Two Basic Strategies for Estate Planning

They’re pretty simple: Use life insurance to increase your tax-free wealth, then establish a comprehensive plan for what happens to that wealth after you die.


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About a year ago, Joe, a long-time reader of this column and the owner of a family business called Success Co., hired a new CPA, Claude. At one of their initial meetings, Joe showed Claude a thick file of printouts of articles from this column, which he had been saving for years. Claude studied the articles, but like many professionals, he wasn’t sure exactly how to implement the strategies described in them. “Let’s call Irv,” he suggested to Joe. They did, and together we decided on a couple of the strategies that best addressed Joe’s estate planning needs.

Strategy #1: Increase tax-free wealth with life insurance. There is a myth that if you no longer make out-of-pocket payments to an insurance company, you are no longer paying premiums. It is true that if you have built up enough cash surrender value (CSV) in one or more life insurance policies (or in your spouse’s policy or a second-to-die policy), you are no longer paying cash premiums to the insurance company. But you are, in fact, still paying premiums—they’re just coming out of your CSV. 

Joe, age 76, and his wife, Mary, age 67, owned four policies with a combined CSV of $1.485 million and a combined death benefit of $2.04 million. They were no longer paying cash premiums on any of the policies. My insurance guru was able to replace those existing policies, using a tax-free exchange, with new policies that have death benefits totaling $2.9 million, a 42-percent increase. And these new policies don’t require one penny in cash premiums, now or in the future. 

Sometimes the best insurance strategy is to dump single life policies and buy second-to-die policies. Joe and Mary could have acquired a $3.65 million second-to-die policy, all taxes paid in full, using only their $1.485 million CSV.

Strategy #2: Establish a comprehensive estate plan. A comprehensive plan is actually two plans: 1) the traditional A/B trust (often called the “family” or “marital” trust) with a pour-over will and 2) a lifetime plan. Without the lifetime plan, the traditional plan is actually a “death plan,” meaning nothing happens until after you die.

A lifetime plan contains a number of sub-strategies that allow you to totally conquer estate taxes and often uses some strategies that invest a portion of your current wealth to fund the creation of significant additional wealth. This wealth then can pass to your heirs free of taxes. The most important sub-strategies we implemented for Joe were:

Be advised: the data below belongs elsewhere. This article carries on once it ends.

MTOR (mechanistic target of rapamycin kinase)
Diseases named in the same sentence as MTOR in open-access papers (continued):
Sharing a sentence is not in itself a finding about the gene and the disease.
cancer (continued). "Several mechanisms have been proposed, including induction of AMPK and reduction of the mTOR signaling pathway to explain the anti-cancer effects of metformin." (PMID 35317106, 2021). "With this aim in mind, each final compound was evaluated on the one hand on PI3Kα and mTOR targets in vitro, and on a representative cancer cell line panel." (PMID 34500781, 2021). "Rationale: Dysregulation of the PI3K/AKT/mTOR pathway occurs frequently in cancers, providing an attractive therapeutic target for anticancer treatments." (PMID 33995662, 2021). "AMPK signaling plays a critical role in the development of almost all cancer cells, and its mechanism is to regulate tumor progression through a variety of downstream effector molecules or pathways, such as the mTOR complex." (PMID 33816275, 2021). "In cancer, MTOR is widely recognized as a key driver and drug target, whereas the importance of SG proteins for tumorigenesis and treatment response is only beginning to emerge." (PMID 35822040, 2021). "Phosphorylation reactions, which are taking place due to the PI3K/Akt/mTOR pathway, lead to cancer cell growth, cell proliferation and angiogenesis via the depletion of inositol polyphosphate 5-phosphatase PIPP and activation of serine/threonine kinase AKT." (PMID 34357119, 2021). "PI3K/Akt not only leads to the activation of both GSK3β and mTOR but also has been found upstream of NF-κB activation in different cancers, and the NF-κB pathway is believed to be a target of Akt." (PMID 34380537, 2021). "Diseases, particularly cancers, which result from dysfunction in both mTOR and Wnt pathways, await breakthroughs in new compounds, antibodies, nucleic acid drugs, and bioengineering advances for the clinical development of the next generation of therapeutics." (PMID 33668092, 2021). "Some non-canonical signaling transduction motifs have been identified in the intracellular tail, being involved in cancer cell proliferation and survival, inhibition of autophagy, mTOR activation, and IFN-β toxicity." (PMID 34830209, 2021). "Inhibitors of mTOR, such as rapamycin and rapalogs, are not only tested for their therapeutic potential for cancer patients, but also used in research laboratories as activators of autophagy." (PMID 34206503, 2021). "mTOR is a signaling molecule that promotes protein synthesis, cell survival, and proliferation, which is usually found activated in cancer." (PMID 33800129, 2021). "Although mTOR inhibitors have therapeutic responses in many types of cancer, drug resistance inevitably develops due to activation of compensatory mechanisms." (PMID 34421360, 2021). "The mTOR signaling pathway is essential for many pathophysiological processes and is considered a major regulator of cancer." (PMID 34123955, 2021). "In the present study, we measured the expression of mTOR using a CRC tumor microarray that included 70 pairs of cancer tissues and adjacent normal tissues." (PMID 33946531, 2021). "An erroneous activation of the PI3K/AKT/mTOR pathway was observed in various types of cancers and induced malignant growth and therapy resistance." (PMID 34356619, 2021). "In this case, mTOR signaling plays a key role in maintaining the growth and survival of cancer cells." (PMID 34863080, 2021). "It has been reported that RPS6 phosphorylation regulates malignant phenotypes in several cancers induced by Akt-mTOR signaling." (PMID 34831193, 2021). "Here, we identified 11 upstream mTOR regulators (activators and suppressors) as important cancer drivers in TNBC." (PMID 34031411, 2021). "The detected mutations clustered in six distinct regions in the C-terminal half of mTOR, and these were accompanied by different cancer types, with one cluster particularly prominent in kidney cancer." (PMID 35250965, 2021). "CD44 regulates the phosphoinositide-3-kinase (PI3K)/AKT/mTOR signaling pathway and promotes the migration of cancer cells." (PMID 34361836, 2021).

• Family limited partnership (FLIP). We created a FLIP and transferred a little more than $6 million of Joe’s investments (CDs, cash, stocks, bonds and real estate) into it. Joe retains 
1 percent of his company in the form of all voting rights (and therefore also maintains operating control of the company), while the remaining 99 percent (called “limited units”) can be gifted to his children and grandchildren. The tax laws allow a discount of about 35 percent on the value of the investments in the FLIP, reducing the $6 million to $4 million for tax purposes (and therefore saving in estate taxes on that $2 million difference).

• Gifting program. Every year, Joe and Mary will each gift the maximum allowable amount ($14,000) to each of their children and grandchildren. The combined $28,000 that each heir receives is tax-free.

• Management company. We created a management company (a C corporation) that is not related to Success Co. for tax purposes. This new company can provide fringe benefits to Joe and his son Sam, who also works for Success Co., without providing those same benefits to other Success Co. employees. This makes deductible 100 percent of medical and long-term care expenses for Joe and Sam’s families, for example. Total annual savings from this strategy amounts to about $21,000.

• Sale of annuities to charity. Joe had $850,000 in various annuities. As a practical matter, if he kept these annuities until his death, they would amount to really terrible insurance policies. Instead, we donated the annuities to a charity and were able to realize a $239,000 charitable deduction. Best of all, we are using the annual annuity payments received from the charity to pay for a $4 million second-to-die life insurance policy on Joe and Mary. So, it’s really a triple play: $850,000 is removed from Joe’s taxable estate; a $239,000 charitable deduction is realized; and $4 million from the insurance policy will go to Joe’s heirs tax-free, because the policy will be owned by an irrevocable life insurance trust (ILIT) that we also set up.

By the time we were finished crafting Joe’s comprehensive estate plan, we had not only eliminated all of Joe’s potential estate tax, but had significantly increased the amount of wealth that his family will receive after his death.